Note: It seems kohada is not offered to most first-timers unless you ask for it, so please remember to ask if you are interested.
(Kama) Toro
While I had known toro has different grades for the meat around the belly (chutoro, toro, otoro), I was not aware that there is actually toro around the collar (or kama). Chef Mortia explained that he doesn't like the toro from the belly as the fat dilutes the flavor of the finish too much, so he only serves kama toro which is even rarer than otoro. The toro was really good, but perhaps I've been jaded from my past Kaito experiences and didn't enjoy it as much as I should have. As far as toros go, it is definitely among the better toros I've had as there was a good balance of oil and concentrated tuna flavor. The oil made for a very nice and luxurious mouth feel as I was chewing.
The other in season special was Ikura (salmon roe). Usually, the ikura is harvested only one time during the year and then it is salted and frozen to be served for the remainder of the year. However, some small portion of the harvest is not salted and not frozen, but is served immediately after harvesting. This ikura was among the unsalted one. While I've never thought of ikura as salty, it was definitely apparent when eating this that there was some salt missing. It was not as "fishy" flavored as the regular ikura since it lacked some of the salt, so it might be attractive to first-time eaters. However, as I'm used to the salted ikura and fishy flavor, I can't really say I prefer the unsalted version.
Uni-Aoyagi Roll
As I was dining with Yao from Insert-Food, he let me in on a little secret. Usually at this time I would just get some uni (sea urchin) and be done with it in two bites. Instead, when Aoyagi (round clam) is in season, Chef Morita can make an uni and aoyagi roll. Since the Aoyagi is mostly flavorless except for the texture, and the uni has great flavor but lacks texture, this marriage works surprisingly well. The chewiness of the aoyagi carries the flavor of the uni for longer, which makes the entire experience much more enjoyable.

While I didn't have the next dish during this particular visit, I thought to include it as it is a Kaito signature.
Anago Sushi
Anago Spine
The Anago (saltwater eel) is the only eel found at Kaito. When I asked why this was the case, Chef Morita explained that places that serve unagi only do it because the chefs are lazy. I keyed off his comment immediately and asked if it's because he had to nail the eel into the cutting board and filet it himself. He was very surprised that I knew of the procedure and showed me both the nail and the hole in his cutting board that is used for the process. When I later asked Chef Joe the same question, he mentioned that unagi is great for eating in donburi but only anago can be served as sushi.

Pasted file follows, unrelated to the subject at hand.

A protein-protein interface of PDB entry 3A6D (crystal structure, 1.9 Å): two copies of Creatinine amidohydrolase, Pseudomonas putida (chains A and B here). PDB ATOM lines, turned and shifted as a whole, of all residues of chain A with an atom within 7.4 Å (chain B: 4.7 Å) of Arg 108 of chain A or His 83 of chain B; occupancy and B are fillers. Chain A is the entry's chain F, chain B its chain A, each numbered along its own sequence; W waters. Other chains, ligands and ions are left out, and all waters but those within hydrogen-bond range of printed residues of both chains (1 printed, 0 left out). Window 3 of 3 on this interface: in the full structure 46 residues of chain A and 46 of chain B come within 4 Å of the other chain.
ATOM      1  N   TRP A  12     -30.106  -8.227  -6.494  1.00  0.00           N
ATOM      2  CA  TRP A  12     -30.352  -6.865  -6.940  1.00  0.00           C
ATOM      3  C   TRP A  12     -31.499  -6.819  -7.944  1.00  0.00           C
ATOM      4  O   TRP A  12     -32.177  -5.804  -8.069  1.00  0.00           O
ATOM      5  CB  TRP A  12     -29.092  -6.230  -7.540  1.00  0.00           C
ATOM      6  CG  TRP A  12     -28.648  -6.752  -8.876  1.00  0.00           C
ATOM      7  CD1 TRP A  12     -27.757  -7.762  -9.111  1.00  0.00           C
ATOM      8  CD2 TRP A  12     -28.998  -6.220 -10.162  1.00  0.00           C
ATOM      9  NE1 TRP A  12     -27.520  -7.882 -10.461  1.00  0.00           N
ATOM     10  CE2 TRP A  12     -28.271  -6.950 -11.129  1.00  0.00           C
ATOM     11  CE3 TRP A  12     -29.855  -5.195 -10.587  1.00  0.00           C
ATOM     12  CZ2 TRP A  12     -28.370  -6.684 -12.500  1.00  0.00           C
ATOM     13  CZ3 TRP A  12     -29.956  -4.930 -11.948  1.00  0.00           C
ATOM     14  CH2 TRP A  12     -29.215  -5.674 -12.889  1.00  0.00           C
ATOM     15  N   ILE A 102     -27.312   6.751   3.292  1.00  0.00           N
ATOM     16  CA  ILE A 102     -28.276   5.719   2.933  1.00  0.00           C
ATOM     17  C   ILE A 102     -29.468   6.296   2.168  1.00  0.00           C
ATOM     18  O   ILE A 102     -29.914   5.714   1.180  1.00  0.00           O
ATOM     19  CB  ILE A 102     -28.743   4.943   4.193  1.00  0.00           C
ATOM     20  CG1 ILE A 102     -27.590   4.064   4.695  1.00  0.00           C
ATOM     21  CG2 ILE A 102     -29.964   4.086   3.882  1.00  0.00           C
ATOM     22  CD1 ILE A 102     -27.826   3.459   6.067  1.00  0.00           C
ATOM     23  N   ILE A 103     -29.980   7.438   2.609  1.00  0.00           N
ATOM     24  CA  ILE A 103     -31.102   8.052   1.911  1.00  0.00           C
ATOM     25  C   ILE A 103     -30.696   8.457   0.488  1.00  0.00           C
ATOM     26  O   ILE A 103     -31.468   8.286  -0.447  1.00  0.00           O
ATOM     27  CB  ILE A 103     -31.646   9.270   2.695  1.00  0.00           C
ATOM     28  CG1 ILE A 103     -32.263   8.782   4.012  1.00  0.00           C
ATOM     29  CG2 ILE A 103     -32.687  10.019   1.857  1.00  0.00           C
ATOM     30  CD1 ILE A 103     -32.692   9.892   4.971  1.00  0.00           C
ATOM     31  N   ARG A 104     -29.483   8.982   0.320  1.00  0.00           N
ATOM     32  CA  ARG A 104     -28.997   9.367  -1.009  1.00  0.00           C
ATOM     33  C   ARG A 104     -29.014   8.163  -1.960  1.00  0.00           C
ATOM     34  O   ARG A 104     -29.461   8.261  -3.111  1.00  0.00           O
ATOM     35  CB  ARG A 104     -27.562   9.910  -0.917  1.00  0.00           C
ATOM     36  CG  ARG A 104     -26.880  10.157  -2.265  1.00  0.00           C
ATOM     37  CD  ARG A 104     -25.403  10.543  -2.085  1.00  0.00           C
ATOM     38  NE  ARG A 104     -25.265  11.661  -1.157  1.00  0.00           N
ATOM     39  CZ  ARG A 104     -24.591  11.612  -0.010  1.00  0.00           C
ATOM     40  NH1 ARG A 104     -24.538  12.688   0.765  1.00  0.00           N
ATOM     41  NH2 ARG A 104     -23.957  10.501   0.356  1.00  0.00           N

The anago preparation I get usually includes 1 as teriyaki flavored and the other as salt flavored. I prefer the salt flavored as it allows one to taste the flavor of the eel more. Compared to unagi, the anago is very delicate when cooked. It must be eaten with extreme care, but the texture difference is noticeable and much more enjoyable to me. Finally, because they filet the eels themselves, the eel spines are available to be ordered deep fried. This is a very fun experience for those that enjoy eating deep fried bones.

Overall, I consider Kaito to give the best sushi experience in San Diego. The fish is super fresh and there is a wide variety of high quality product imported from around the world. I will caution that it is best to go on Tuesdays or Fridays because the Tsukiji shipments come on those days, but Wednesday and Saturdays are okay as well. I would not recommend going on Thursdays or Sunday as part of the experience would probably be missing.
While I would only give this particular meal at Kaito a gigabyte award, I've had several experiences at Kaito to be comfortable to award them the highest honor - the terrabyte. To illustrate this, I think it's Amaebi season soon...


Rodzilla September 12, 2011 at 4:16 AM  

Was the unsalted ikura sweet?

I really love Kaito - ingredient expense/presentation aside, and just in terms of ingredient quality I wouldn't put it that far behind Urasawa.

James September 12, 2011 at 8:38 AM  

To me, I didn't get any extra sweetness because the flavor of the roe covers any of the sweetness. I would say the comparison of the unsalted to salted roe is similar to that of pale ale to IPA in hoppiness.

It's good to know Kaito is up there in the grand scheme. While I lived in LA for 5 years, I never got to try any of the super expensive sushi as a poor college student...

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gastro bits is a blog that juxtaposes the geeky with the foodie; it is an attempt to be educational about food, yet entertaining at the same time.